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Method for HLA LOH Detection in Liquid Biopsies

Method for HLA LOH Detection in Liquid Biopsies

Human leukocyte antigen (HLA) LOH (LOH) is a known resistance mechanism by which cancers evade T cell receptor-(TCR-)based immunotherapies. This class of therapies includes immune checkpoint inhibition (ICI, e.g., Pembrolizumab), engineered TCR (T cell receptor)-T cell adoptive transfer, tumor infiltrating lymphocytes (TIL), T-cell engagers, and other modalities. Dozens of therapies in this category were developed with many in clinical trials. The resistance mechanism noted here, HLA LOH, causes these therapies to fail. Therefore, it is beneficial to know before treating a patient whether their cancer’s genome has undergone HLA LOH. There is currently no HLA LOH detection method with widespread use in the market and, furthermore, no non-invasive HLA LOH detection test available. Approximately 17% of all cancer patients undergo HLA LOH (Montesion et al., Cancer Discovery, 2021) and would therefore be less likely to respond to TCR-based immunotherapies, making a test for HLA LOH crucial for attaining better patient outcomes.


The inventors at the National Cancer Institute (NCI) a developed a non-invasive test for HLA LOH detection in liquid biopsies from blood. As a companion diagnostic (CDx), this HLA LOH detection method allows for improved patient selection. It determines patients unlikely to benefit prior to immunotherapy and thus, can avoid the toxicity, costs, and prevent delay in effective therapy. 

This is an application of precision oncology. For HLA LOH detection, treatment decisions can be based in part on the HLA LOH status of the patient’s cancer, and a patient’s treatment course is tailored to give the patient rapid access to more effective therapy. Because the test is non-invasive, determining HLA LOH status does not require surgery. This dramatically increases patient comfort, improves their experience and decreases healthcare costs. An additional benefit is that the patient will not undergo unnecessary treatments that could cause toxicities.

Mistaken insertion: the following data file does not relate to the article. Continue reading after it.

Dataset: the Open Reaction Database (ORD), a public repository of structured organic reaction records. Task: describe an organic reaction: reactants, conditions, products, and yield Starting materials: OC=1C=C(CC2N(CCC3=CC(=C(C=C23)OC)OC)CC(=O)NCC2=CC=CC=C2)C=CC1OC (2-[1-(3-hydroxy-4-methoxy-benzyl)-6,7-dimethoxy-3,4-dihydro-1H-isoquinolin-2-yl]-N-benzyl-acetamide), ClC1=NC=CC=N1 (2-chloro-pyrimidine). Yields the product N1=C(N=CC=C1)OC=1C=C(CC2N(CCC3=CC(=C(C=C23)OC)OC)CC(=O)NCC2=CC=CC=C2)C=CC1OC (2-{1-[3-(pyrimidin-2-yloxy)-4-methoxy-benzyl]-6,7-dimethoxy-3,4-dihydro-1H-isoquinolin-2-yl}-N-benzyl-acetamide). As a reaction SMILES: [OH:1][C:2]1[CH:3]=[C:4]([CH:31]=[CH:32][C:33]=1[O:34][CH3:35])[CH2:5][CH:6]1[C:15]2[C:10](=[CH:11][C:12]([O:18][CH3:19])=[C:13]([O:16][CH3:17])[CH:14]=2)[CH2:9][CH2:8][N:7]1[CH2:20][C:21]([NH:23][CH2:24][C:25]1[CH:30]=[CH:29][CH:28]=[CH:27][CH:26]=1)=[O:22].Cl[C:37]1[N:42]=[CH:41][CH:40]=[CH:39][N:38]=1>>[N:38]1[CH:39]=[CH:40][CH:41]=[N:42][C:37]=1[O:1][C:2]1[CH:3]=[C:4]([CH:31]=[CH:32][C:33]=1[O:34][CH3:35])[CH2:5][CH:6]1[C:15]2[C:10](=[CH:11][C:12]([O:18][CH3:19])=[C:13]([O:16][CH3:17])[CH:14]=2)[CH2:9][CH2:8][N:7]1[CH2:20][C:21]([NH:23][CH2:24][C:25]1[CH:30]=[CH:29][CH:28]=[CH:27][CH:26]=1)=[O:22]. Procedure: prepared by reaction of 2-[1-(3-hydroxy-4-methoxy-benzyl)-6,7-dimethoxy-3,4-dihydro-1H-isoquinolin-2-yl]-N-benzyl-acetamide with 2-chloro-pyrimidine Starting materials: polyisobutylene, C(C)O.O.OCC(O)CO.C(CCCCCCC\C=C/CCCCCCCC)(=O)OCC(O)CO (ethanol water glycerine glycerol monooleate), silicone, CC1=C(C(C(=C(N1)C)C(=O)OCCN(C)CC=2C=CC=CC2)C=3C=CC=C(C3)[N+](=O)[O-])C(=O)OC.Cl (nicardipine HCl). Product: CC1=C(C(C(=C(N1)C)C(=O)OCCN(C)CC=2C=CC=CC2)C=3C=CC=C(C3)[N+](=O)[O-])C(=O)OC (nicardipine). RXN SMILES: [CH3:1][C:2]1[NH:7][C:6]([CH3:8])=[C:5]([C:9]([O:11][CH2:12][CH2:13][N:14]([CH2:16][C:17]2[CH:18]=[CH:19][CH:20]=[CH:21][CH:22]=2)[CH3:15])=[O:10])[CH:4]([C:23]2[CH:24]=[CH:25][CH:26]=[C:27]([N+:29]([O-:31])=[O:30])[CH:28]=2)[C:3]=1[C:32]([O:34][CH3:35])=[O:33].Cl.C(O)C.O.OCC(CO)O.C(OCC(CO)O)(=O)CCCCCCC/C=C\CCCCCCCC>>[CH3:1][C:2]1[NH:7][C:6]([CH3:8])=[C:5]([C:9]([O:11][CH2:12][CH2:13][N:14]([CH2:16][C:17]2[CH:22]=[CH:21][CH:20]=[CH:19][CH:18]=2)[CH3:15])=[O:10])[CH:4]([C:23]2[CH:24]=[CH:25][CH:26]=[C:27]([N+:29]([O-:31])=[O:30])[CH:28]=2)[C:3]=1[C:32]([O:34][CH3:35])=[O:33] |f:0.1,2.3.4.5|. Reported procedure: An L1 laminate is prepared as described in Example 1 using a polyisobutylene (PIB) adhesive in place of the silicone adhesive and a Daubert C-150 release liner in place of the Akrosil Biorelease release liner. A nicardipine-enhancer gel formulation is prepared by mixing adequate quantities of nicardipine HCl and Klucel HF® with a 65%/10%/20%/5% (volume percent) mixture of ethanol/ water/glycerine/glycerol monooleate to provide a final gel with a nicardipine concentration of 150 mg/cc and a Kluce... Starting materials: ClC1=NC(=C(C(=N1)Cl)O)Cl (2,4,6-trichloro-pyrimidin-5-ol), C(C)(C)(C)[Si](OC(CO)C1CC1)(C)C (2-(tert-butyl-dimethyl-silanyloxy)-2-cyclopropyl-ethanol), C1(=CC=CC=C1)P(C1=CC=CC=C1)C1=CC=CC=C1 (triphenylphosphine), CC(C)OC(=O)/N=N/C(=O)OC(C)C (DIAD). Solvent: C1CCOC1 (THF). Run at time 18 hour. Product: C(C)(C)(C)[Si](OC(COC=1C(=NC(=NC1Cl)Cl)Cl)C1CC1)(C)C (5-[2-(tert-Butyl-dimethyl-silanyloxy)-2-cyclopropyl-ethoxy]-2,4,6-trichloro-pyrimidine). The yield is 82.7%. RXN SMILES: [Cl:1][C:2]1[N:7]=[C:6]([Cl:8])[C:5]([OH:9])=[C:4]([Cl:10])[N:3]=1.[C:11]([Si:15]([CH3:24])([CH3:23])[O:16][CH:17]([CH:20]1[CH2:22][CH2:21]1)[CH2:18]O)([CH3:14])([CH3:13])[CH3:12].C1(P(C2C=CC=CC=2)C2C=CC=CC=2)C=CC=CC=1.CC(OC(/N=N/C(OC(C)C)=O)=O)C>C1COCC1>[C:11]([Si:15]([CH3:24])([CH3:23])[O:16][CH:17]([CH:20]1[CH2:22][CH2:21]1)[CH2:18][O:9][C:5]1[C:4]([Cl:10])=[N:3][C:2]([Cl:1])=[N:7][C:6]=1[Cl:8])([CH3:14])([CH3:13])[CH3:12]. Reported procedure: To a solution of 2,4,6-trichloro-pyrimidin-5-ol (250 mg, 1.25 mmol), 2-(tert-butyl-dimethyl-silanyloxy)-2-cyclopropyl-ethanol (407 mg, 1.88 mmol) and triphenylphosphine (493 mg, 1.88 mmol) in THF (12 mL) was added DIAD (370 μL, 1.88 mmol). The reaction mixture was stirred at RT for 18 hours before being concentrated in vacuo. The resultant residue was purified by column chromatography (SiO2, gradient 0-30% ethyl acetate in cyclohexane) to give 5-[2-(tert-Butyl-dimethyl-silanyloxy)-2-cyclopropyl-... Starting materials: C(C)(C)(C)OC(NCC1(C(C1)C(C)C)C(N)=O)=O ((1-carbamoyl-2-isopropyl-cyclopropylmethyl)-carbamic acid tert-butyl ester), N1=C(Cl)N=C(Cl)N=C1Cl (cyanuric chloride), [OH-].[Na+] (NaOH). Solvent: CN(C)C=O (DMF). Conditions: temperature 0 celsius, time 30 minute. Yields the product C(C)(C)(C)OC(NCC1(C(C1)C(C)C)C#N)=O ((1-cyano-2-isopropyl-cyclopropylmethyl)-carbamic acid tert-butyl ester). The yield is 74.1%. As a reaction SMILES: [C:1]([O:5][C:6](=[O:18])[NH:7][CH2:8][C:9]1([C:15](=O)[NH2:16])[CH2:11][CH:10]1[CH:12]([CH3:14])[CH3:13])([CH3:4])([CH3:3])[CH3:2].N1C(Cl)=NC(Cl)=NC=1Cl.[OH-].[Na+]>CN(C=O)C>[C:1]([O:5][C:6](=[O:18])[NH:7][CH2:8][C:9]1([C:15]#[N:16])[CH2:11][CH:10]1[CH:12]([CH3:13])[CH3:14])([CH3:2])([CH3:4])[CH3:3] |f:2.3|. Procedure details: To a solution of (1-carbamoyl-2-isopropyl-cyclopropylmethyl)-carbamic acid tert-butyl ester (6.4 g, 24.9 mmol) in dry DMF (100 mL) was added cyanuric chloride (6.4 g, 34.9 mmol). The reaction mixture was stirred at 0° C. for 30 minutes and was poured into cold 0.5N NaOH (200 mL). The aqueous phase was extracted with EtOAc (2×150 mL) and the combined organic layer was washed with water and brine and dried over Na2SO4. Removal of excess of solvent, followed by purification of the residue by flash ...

The Center for Immuno-Oncology at the NCI is primarily looking for collaborators to co-develop this technology with the inventor. As a companion diagnostic, it will be paired with immunotherapies, to select patients who are most likely to achieve treatment benefit. The inventors seek co-development partners who developed immunotherapies that function via TCR-based mechanisms. The goal is to conduct clinical trials for the diagnostic concomitantly with the drug. The end-result of the trial will be determination of how accurately the diagnostic predicts efficacy of the drug. A companion diagnostic can increase the market potential of therapeutics by allowing them to be used as a first-line treatment. The companion diagnostic can be co-developed and/or co-marketed with a drug at any stage of the drug’s regulatory approval process, from Phase I to FDA-approved. The next step for the diagnostic is a Phase I clinical trial, with possible IDE exemption. The companion diagnostic may also be a candidate for College of American Pathologists (CAP) accreditation and, more stringently, Clinical Laboratory Improvement Amendments (CLIA) designation while the clinical trials are being conducted.

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